Selected Articles: David Nagel
David Nagel is editorial director, education for 1105 Media's Public Sector Media Group and editor-in-chief of THE Journal
. The articles listed below represent a sampling of his recent work. To find the 1,000 most recent articles by David, please use our online search tool
Smart connected devices are growing at an unprecedented rate and are expected to hit 2.4 billion units per year by 2018. According to new research, that growth will be driven by smart phones and cheaper (sub-$500) gadgets, which will begin to push traditional PCs into the margins.
Mobile may once have been proscribed tech on American K-12 campuses, but it now enjoys a "substantial presence in most school districts." According to a new report, more than two-thirds of school districts in the United States have mobile technologies deployed in a significant number of their classrooms.
Spending on classroom technology reached $13 billion last year. According to a new market forecast, that's expected to hit $19 billion by 2018, driven primarily by mobile devices.
Google is adding new features that allow multiple students to share a single Android-based education tablet.
The National Association of Secondary School Principals is calling on policymakers at all levels to ease the transition to college and career standards. Among the group's proposals is a lifting of punitive measures currently in effect under the federal Elementary and Secondary Education Act and providing "significant financial resources for states to implement college and career ready standards and the related assessments with fidelity."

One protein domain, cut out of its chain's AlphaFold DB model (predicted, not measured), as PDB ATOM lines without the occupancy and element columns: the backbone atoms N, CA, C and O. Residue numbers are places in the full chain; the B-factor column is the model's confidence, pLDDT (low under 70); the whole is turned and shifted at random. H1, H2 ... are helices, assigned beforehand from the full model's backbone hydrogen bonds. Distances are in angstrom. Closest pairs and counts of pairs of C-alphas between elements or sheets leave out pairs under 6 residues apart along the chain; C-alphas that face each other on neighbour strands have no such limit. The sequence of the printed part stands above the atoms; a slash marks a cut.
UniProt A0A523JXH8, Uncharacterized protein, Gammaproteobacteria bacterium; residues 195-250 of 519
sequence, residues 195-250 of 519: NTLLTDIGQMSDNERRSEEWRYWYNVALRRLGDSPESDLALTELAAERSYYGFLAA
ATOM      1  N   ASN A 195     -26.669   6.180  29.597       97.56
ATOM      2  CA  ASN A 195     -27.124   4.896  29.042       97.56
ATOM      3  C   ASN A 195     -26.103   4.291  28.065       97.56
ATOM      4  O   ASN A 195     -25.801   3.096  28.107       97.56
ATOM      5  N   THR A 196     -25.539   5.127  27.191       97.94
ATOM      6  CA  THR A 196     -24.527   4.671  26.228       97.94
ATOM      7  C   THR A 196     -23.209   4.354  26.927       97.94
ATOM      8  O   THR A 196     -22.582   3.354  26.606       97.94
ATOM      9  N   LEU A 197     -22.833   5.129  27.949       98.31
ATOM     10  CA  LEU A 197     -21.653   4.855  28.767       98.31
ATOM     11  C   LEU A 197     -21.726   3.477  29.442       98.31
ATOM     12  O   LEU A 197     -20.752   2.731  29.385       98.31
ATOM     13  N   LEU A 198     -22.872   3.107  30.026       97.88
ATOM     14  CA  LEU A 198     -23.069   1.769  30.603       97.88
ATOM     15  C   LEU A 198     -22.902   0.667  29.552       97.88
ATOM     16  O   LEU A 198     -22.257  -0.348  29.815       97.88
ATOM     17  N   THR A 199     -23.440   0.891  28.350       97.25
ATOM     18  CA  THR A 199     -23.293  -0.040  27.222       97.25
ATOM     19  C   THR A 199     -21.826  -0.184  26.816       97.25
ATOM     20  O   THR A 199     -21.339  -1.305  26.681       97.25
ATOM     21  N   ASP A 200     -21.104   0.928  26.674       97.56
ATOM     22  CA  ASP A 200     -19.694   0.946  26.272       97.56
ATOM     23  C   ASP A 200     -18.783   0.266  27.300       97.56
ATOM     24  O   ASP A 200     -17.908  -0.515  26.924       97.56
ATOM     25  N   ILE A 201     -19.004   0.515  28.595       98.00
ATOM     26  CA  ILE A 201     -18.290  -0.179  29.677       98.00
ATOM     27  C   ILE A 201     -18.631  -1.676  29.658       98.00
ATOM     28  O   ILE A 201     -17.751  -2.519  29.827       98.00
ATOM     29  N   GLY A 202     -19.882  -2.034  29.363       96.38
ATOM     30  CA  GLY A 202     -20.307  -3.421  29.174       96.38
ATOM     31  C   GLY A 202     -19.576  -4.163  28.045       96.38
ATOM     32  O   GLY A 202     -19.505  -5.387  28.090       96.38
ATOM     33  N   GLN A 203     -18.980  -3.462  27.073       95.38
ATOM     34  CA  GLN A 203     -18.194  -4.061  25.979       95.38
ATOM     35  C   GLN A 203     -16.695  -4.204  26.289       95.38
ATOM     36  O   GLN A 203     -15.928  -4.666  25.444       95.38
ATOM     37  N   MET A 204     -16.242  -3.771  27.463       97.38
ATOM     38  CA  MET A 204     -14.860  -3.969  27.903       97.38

Virginia will begin a statewide pilot program whose aim is to deliver high-speed broadband to schools while bringing costs down.
A new analysis of America's schools shows that it will cost $800 million per year to bring high-speed broadband to 99 percent of the student population, one of the goals of the Obama administration's ConnectED initiative.
What do learning analytics and wearable gadgets have in common? They're both technologies that will have a have an important impact on K-12 education within the next few years, according to a new report released last week.
Esri today reported it's committing up to $1 billion in free accounts for its cloud-based GIS mapping software, hosted through Amazon Web Services. Amazon said it's committing AWS resources for three years to support the effort for all schools that participate.
Can formal education remain relevant in the long term? That's one of six critical challenges facing schools identified in a new report examining the impact of technology on education.